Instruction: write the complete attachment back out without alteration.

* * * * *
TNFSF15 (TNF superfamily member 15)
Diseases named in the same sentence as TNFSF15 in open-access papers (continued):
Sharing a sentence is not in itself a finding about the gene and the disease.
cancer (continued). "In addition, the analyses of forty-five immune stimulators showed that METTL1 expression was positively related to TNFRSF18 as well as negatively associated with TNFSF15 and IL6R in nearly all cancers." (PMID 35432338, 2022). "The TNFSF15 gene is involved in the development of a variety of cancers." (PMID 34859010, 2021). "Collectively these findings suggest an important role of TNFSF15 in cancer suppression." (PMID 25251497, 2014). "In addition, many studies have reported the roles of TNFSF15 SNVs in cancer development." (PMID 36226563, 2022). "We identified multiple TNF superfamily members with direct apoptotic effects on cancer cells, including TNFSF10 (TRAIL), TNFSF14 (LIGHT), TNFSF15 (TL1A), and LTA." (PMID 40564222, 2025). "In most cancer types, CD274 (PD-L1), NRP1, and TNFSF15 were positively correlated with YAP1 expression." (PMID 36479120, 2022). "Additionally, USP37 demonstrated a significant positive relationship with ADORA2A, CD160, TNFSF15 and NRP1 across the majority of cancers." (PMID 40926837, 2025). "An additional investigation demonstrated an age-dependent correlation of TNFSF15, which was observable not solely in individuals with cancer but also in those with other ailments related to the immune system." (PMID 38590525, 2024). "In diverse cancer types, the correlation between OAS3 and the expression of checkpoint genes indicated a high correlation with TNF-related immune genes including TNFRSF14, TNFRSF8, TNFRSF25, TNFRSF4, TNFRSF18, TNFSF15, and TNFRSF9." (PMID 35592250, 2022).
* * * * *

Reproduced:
TNFSF15 (TNF superfamily member 15)
Diseases named in the same sentence as TNFSF15 in open-access papers (continued):
Sharing a sentence is not in itself a finding about the gene and the disease.
cancer (continued). "In addition, the analyses of forty-five immune stimulators showed that METTL1 expression was positively related to TNFRSF18 as well as negatively associated with TNFSF15 and IL6R in nearly all cancers." (PMID 35432338, 2022). "The TNFSF15 gene is involved in the development of a variety of cancers." (PMID 34859010, 2021). "Collectively these findings suggest an important role of TNFSF15 in cancer suppression." (PMID 25251497, 2014). "In addition, many studies have reported the roles of TNFSF15 SNVs in cancer development." (PMID 36226563, 2022). "We identified multiple TNF superfamily members with direct apoptotic effects on cancer cells, including TNFSF10 (TRAIL), TNFSF14 (LIGHT), TNFSF15 (TL1A), and LTA." (PMID 40564222, 2025). "In most cancer types, CD274 (PD-L1), NRP1, and TNFSF15 were positively correlated with YAP1 expression." (PMID 36479120, 2022). "Additionally, USP37 demonstrated a significant positive relationship with ADORA2A, CD160, TNFSF15 and NRP1 across the majority of cancers." (PMID 40926837, 2025). "An additional investigation demonstrated an age-dependent correlation of TNFSF15, which was observable not solely in individuals with cancer but also in those with other ailments related to the immune system." (PMID 38590525, 2024). "In diverse cancer types, the correlation between OAS3 and the expression of checkpoint genes indicated a high correlation with TNF-related immune genes including TNFRSF14, TNFRSF8, TNFRSF25, TNFRSF4, TNFRSF18, TNFSF15, and TNFRSF9." (PMID 35592250, 2022).